An extremely interesting aspect of this part of the book is Clarke’s explanation regarding the question: Who really governed in Paris, Berlin, St. Petersburg? It is much more complicated as it seems. There were usually many players with different interests and different assessments of the situation involved. Ambassadors played a much more important role than today, the communication between relevant key players was frequently not formal, many decisions were taken by bypassing opponents who should have been involved in the decision making process. Also international organizations like we know them today were not existent – with all their imperfections these organizations play a very important role today simply by creating the opportunity for intense discussion of important questions between the key decision makers. In the pre-1914 days, state visits were quite rare and difficult to organize (usually by ship or train). Communication technology also put a limit on the decision makers that forced them frequently to act in a way they hadn’t if they were in the possession of more accurate information.

Part III finally gives a detailed account of the Sarajevo assassination and the mechanisms it ignited. I will not recount the details here because most of it will be known by anybody that is interested in history. But Clark presents a very good case against the simplistic assumption that it was one power alone that was responsible for the outbreak of the Great War. What is truly shocking is that many crucial decisions were taken in a way that was based on a sometimes grotesque misreading of the intentions of the other powers. There were no concrete plans to contain the conflict to what it was, a local conflict between neighbors.

Crucial to the complexity of the events of 1914 were rapid changes in the international system: the sudden emergence of an Albanian territorial state, the Turco-Russian naval arms race in the Black Sea, or the reorientation of Russian policy away from Sofia to Belgrade, to name just a few. These were not long-term historical transitions, but short-range realignments….This…made the system as a whole more opaque and unpredictable, feeding a pervasive mood of mutual distrust, even within the respective alliances, a development that was dangerous for peace…. Fluctuations in power relations within each government – coupled with swiftly changing objective conditions – in turn produced the policy oscillations and ambiguous messaging that were such a crucial feature of the pre-war crisis.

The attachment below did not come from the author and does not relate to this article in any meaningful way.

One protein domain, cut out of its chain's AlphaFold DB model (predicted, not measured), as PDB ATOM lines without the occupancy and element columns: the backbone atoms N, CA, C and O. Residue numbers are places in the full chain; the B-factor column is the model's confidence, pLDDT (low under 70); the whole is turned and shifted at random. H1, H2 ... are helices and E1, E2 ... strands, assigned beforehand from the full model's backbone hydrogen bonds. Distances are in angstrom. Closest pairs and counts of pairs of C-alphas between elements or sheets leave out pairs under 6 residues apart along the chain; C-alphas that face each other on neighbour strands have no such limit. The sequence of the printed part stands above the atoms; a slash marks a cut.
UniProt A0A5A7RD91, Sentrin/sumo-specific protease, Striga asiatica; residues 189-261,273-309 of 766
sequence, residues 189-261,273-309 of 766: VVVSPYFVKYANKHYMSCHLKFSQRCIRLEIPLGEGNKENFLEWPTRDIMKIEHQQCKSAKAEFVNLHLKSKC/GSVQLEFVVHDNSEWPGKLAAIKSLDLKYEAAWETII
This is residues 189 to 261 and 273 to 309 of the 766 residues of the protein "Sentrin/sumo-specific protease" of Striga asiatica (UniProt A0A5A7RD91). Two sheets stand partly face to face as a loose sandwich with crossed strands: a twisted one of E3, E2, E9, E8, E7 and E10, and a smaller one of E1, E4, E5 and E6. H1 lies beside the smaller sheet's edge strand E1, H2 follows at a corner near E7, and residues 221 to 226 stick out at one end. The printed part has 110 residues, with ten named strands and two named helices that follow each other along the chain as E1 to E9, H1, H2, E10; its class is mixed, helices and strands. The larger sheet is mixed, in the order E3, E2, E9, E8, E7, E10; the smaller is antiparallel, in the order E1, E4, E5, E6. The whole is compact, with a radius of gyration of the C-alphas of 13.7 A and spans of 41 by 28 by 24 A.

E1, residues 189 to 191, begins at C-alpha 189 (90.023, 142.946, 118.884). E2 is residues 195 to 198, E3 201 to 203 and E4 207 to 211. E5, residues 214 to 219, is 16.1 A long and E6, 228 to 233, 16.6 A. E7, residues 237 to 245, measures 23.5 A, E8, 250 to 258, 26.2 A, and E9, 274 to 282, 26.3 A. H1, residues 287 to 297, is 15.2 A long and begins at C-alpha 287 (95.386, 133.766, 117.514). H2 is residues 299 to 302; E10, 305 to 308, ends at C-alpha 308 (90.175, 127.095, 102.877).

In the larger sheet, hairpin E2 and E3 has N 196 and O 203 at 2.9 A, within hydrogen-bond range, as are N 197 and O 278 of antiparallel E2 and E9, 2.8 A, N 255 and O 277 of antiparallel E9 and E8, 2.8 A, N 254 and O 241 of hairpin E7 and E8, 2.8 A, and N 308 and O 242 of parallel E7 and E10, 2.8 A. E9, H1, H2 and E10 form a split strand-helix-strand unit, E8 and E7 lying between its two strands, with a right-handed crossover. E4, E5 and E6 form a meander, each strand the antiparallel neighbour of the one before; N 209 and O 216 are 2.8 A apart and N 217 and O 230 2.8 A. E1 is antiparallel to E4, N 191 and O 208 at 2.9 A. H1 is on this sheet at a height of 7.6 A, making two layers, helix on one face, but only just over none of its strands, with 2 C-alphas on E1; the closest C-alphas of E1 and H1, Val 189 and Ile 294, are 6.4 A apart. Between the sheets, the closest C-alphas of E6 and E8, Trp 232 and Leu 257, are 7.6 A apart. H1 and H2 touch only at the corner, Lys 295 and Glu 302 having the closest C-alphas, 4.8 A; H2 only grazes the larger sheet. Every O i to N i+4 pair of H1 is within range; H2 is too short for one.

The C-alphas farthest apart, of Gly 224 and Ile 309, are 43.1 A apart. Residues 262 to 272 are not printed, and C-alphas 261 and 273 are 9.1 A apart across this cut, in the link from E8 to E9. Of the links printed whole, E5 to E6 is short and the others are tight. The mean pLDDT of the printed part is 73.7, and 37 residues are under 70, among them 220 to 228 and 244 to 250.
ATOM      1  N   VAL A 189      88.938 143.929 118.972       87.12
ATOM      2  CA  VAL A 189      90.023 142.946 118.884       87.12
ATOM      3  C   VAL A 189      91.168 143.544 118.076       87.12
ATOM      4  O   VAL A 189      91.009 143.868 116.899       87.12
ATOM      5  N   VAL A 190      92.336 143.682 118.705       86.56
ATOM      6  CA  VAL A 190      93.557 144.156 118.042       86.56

It is interesting what Clark says in his conclusions about the culpability for the war:

Do we really need to make the case against a single guilty state, or to rank the states according to their respective share in responsibility for the outbreak of war? In one classical study from the origins of literature, Paul Kennedy remarked that it is ‘flaccid’ to dodge the search for a culprit by blaming all or none of the belligerent states. A stiffer approach, Kennedy implies, ought not to shrink from pointing the finger. The problem with a blame-centred account is not that one may end up blaming the wrong party. It is rather that accounts structured around blame come with built-in assumptions. They tend, firstly, to presume that in conflictual interactions one protagonist must ultimately be right and the other wrong. Were the Serbs wrong to seek to unify Serbdom? Were the Austrians wrong to insist on the independence of Albania? Was one of these enterprises more wrong than the other? The question is meaningless. A further drawback of prosecutorial narratives is that they narrow the field of vision by focusing on the political temperament and initiatives of one particular state rather than on multilateral processes of interaction. Then there is the problem that the quest for blame predisposes the investigator to construe the actions of decision-makers as planned and driven by a coherent intention. You have to show that someone willed war as well as caused it. In its extreme form, this mode of procedure produces conspirational narratives in which a coterie of powerful individuals, like velvet-jacketed Bond villains, controls events from behind the scene in accordance with a malevolent plan. There is no denying the moral satisfaction delivered by such narratives, and it is not, of course, logically impossible that war came about in this manner in the summer of 1914, but the view expounded in this book is that such arguments are not supported by evidence.

If this is true, and the reviewer has little doubt about it after reading Clark’s masterfully written and researched book, then

the protagonists of 1914 were indeed like sleepwalkers, watchful but unseeing, haunted by dreams, yet blind to the reality of the horror they were about to bring into the world.

clarkthe-sleepwalkers-clark-christopher-9780061146657

Christopher Clark: The Sleepwalkers. How Europe went to war in 1914, Allen Lane 2012, Penguin 2013

 

PS: One of the surviving assassins of Sarajevo, Vasa Čubrilović, wrote in 1937 a work for the Yugoslav government called Iseljavanje Arnauta (The Expulsion of the Albanians). In this work, Čubrilović is recommending the ethnic cleansing of Kosovo and the forced expulsion or extermination of the Albanians in Kosovo. This work was used as a script for the ethnic cleansing of Kosovo in 1999. Čubrilović’s work was re-published as a book in the 1980s, and Čubrilović, then in his 90s, was showered with the highest Yugoslav and Serbian orders by his disciple Slobodan Milošević. There is a direct line and continuity connecting the outbreak of WWI with the Kosovo War and the ethnic cleansing in this region. Official Serbia, an EU candidate, is celebrating the deeds of these people until today and is honoring them with monuments.